In December, PPAedu is offering "The Portrait Consultation" with Allison Rodgers, CPP for free to all photographers. Allison will help you understand why the consultation is important and how it helps you and your client. So, if you're looking for tips to make your pre-shoot consultations as strong as possible, grab the video today!

Through PPAedu, the online education platform for PPA photographers, you'll find more than 250 videos on both photography technique and business practices to help you grow your studio, be more profitable and be more inspired!

You will also find a quick and easy to use self-assessment tool that will allow you to build a custom-fit learning program. And the best part of all is that as you take more and more classes, you'll be able adjust your program so that you can continue to grow in photography! 

Give it a try! This is a way for photographers to find videos on areas of photography where you could use a refresher course or learn something new. PPAedu is included as part of your PPA membership, so join today to access all the videos. Or, subscribe to PPAedu without becoming a member... you won't get all the membership benefits, but you'll get access to the complete customizable PPAedu library! Go ahead and dive in! It's your time to shine.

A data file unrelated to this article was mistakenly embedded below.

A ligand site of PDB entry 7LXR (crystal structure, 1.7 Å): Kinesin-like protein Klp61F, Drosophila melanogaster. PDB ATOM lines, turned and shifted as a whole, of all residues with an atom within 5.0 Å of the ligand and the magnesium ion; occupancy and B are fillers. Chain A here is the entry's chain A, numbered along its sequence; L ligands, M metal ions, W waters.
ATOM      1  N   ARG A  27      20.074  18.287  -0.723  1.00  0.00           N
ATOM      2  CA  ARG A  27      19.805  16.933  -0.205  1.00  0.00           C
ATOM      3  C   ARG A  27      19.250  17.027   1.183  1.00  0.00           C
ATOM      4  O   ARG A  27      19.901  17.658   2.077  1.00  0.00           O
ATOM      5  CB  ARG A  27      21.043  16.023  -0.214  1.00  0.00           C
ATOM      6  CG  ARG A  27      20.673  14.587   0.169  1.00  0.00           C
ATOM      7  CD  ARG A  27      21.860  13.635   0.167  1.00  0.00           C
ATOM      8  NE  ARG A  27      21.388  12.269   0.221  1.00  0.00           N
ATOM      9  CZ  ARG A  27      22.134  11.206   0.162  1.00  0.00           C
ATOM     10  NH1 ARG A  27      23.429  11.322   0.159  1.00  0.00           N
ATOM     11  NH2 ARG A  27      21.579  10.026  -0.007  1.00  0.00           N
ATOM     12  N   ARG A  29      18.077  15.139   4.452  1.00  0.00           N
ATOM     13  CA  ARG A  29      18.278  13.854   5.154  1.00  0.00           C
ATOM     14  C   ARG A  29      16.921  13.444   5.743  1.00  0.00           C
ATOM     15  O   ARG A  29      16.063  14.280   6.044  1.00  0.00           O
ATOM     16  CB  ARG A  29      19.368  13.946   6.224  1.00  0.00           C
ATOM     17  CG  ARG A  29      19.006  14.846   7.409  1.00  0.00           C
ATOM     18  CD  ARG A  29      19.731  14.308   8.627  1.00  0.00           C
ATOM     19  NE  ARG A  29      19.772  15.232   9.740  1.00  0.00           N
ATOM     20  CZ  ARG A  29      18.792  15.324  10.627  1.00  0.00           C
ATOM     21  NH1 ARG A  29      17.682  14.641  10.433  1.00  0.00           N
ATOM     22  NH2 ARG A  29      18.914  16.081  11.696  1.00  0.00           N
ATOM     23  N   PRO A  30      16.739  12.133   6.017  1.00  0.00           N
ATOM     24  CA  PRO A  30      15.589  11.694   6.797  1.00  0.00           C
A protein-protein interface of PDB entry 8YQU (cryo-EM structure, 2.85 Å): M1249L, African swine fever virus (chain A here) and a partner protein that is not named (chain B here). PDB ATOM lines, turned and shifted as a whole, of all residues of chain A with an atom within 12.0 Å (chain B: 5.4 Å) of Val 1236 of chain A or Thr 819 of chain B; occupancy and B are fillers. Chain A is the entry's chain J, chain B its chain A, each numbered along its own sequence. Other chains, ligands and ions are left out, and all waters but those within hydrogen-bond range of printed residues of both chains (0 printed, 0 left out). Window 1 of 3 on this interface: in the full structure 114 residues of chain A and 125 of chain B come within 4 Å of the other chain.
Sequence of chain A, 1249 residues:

Can you believe it's already December? We're winding down the clock as the year comes to a close here at PPA, and that means it's your last chance to take advantage of the Benchmark Survey! Help your business be more by maximizing your profit potential in just a few simple steps with this photography business guide. And don't forget that it's also your last chance to win the grand prize of an all-expenses-paid trip for two to Imaging USA 2015 in Nashville! That means airfare for two, a hotel for four nights, and two all-access passes to the big show. Not a bad way to start the New Year, is it? Just be sure to submit your information for the Benchmark Survey by December 15th to be eligible! 

We're happy to announce that for the month of November we have two Benchmark prize winners--Kimball Nelson and Sheila Rutledge!